Written on: November 22, 2021 by J. Paige Freeland
As a manufacturer of whole-house humidifiers, we often get calls from home owners asking: How do I get more humidity out of my humidifier or Which setting offers more humidity? Numerous factors contribute to humidity levels in a home.
First, it’s important to know that every humidifier manufactured is designed for a finite, maximum humidity output. The humidifier that is initially selected for installation should be properly sized by a qualified technician, who will consider:
• The square feet of the home
• Ceiling height
• Number of fireplaces
• Age of home
• Type of widows
• Type of insulation
• Amount of woodwork and wooden items (artwork, musical instruments) in the home
• Future plans for home additions or installation of wood floors
• Climate at the given location
It is important to note that installing an evaporative or fan-powered humidifier with the hot water supply produces approximately 20% higher humidity output. If there is a manual humidistat, turn the dial towards the higher number for more humidity. With an automatic humidistat (with an outdoor sensor installed), select the desired percent humidity level and the humidity level will be maintained. Set to a higher number for more humidity.
To help with humidity, be sure to replace the Vapor Pad (also called humidifier pad, humidifier filter, water panel or water filter) at the start of each heating season. The homeowner may need to replace it more often depending on the water supply’s sediment content or the humidifier’s run time. Do not wash/clean the pad—it will remove the coating that holds water to the pad and the humidifier will produce zero humidity as a result.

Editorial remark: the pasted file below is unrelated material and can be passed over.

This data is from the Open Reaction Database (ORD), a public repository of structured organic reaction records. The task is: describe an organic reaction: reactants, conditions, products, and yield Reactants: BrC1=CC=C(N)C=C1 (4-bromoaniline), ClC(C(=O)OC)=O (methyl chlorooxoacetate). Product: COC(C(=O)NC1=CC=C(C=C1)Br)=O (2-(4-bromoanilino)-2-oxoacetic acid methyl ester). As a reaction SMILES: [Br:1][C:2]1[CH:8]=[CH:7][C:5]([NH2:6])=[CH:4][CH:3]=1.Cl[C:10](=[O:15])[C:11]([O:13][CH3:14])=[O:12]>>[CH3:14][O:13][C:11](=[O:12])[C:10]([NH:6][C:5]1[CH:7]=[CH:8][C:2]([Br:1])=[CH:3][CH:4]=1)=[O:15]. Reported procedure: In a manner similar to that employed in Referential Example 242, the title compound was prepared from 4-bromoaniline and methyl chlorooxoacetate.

It is important to perform other maintenance tasks while replacing the Vapor Pad, such as checking water lines and the solenoid valve for clogs, and removing scale build-up from the distributor trough and drain pan.
There are also a few simple things that can be forgotten, so be sure to check that:
• There is power to the unit (plugged in and turned on)
• The water supply is turned on
• The humidistat is set to the humidity level desired
• The damper is turned to “open” or “winter”
• The Vapor Pad is new/not clogged
• The solenoid valve is not blocked (it allows water to run to the humidifier)
• The temperature is correct—colder air cannot hold as much moisture as warmer air
• The furnace run time and plenum temperature support the humidity output needed
Has the home been remodeled since after the installation of the humidifier? Has the homeowner added on a room or installed hardwood floors or a new fireplace? These may increase the demand for humidity from the humidifier, and you just may need to replace the unit with a higher output humidifier. Another culprit could be water pressure. Has the water pressure changed in the home for some reason? Perhaps the water line is not fully open?
As you can see, there are numerous considerations in selecting the humidifier for a home. Understanding them prior to selection will set up the homeowner and technician for a positive humidifier experience. ICM